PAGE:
13 Secret Ways Your Dog Says ‘I Love You’ That You’re Totally Missing.
We love showing love for our pups who, like our own children, we'll continue to see as babies even as they grow older. We feed them, hold them, and scratch their bellies. We buy them toys at Christmas and sometimes 'just because.' We forgive them when they've broken into the pantry or soiled the new rug. We even talk about them while we're supposed to be at work or enjoying our vacation.
In addition to being great sources of spectacle and joy, dogs are also great protectors of our homes and companions to the blind. Some dogs are also survivors — rescues who have been physically abused — and heroes — like the black labrador Katrina who saved a drowning man during a hurricane.
But how do we know the feeling is mutual? How do we know that our dog's hugs aren't just a sign of dominance or just another way we anthropomorphize our pets? Check out some of the ways dogs show their love below.
Tail wagging might be a sign of happiness and friendliness.
According to an article published on Psychology Today, tail wags can function like a human smile. Dogs use this signal when other beings around. However, tail wagging isn't always a good thing.
Experts found that in general, left-biased tail wags were negative while right-biased tail wags were positive.
Here are some explanations of common movements adapted from the same publication:
- Slight wag: "Hello" or "Just letting you know I'm here."
- Broad wag: The dog is friendly or content. If the hips are involved, they're probably really happy.
- Slow wag: Could mean the dog is insecure or less social.
- Tiny, quick wags: Indicates the dog will commit a certain action. If a tail is vibrating and held high, it is probably a threat.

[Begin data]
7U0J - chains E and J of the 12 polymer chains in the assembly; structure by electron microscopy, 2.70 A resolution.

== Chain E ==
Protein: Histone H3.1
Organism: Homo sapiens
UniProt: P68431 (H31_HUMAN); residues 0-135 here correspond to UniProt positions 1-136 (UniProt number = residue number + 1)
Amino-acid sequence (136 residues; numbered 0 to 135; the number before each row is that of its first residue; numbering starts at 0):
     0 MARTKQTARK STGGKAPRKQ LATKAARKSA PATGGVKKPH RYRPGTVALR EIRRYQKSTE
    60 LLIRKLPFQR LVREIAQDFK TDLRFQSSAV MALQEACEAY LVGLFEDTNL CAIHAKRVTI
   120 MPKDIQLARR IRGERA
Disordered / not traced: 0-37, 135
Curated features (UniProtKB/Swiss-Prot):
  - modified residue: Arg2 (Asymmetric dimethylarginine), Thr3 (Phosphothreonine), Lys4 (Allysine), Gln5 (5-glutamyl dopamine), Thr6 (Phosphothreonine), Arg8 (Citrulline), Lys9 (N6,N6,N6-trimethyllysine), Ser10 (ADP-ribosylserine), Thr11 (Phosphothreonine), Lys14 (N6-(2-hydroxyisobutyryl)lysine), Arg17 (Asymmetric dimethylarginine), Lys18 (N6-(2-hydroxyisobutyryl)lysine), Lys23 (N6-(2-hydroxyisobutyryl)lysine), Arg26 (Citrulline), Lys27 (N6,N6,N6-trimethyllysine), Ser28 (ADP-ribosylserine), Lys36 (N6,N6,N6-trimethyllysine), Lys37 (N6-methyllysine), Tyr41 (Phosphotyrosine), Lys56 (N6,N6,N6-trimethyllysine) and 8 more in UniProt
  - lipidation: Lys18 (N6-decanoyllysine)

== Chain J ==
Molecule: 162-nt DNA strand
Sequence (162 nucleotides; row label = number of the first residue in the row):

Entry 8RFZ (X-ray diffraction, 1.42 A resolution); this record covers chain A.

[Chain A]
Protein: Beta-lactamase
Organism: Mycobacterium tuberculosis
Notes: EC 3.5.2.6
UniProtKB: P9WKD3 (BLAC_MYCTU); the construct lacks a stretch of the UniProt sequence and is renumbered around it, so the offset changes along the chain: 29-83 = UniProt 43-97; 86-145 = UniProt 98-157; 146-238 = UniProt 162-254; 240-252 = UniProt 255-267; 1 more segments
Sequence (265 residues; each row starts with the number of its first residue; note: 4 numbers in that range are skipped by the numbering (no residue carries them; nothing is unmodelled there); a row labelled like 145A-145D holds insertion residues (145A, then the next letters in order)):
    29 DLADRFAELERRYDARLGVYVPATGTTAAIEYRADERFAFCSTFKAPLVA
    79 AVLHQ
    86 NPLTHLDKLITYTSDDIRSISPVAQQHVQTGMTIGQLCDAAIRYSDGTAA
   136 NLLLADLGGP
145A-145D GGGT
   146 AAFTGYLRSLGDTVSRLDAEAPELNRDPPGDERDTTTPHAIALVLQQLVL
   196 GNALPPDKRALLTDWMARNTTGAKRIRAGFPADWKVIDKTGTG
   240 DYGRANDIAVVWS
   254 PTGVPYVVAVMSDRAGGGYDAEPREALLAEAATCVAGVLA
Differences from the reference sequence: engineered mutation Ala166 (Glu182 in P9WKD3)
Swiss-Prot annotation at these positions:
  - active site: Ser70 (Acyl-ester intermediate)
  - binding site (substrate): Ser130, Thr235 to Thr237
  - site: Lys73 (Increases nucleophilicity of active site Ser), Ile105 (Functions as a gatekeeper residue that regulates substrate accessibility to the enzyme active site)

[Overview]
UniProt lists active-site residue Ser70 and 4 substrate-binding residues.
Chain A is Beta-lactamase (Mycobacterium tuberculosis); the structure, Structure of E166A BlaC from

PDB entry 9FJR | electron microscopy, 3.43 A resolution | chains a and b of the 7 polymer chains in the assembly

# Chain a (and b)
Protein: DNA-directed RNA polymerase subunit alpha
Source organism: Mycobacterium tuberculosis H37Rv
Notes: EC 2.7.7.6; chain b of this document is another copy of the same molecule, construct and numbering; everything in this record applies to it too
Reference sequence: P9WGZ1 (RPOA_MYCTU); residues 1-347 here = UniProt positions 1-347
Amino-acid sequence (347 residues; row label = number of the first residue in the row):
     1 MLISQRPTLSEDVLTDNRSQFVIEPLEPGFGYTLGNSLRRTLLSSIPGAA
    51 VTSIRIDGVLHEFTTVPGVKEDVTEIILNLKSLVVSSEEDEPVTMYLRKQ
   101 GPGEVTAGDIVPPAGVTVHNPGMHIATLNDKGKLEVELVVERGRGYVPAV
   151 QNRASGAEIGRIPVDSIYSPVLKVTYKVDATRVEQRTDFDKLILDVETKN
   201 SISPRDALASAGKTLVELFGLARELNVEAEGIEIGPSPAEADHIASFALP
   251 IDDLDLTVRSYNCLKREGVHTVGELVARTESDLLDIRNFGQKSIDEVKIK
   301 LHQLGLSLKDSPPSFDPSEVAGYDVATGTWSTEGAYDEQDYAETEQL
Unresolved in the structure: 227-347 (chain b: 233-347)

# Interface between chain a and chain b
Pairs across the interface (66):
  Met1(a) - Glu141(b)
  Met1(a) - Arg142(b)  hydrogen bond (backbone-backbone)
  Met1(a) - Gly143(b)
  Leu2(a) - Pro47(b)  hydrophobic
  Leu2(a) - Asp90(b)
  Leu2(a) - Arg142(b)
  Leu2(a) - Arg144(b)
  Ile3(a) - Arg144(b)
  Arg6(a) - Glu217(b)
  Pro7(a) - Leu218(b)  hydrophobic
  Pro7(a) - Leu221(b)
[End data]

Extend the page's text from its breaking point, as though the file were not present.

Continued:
When you walk through the door, they're more than ready to greet you.
You know exactly what we're talking about. You know he's already gearing up to greet you the moment you pull into the driveway. He's been waiting for you to come home.
And when you finally walk in, he shows you some love. Be observant of how your dog greets you. He doesn't have to be jumping on you to show he cares. A simple tail wagging is a sign of affection. If your dog jumps on every person that walks in, he might be "promiscuous," says Modern Dog Magazine. Also, if he's being ridiculously jumpy he may be experiencing some separation anxiety.
It's all in the eyebrows.
Researchers in Japan conducted a study with dogs meeting with their human, dog toy, an item they disliked, and a stranger. When they saw their human they lifted their brows, most noticeably their left, but when they saw someone they didn't know, they exhibited less facial movement, and when they did, it was usually with the right brow.
Similar things happened when introduced to items they liked and didn't like. To be clear, not all dogs have markings that we can refer to as eyebrows. If this is the case, watch for tension in their head and the movement of their ears.
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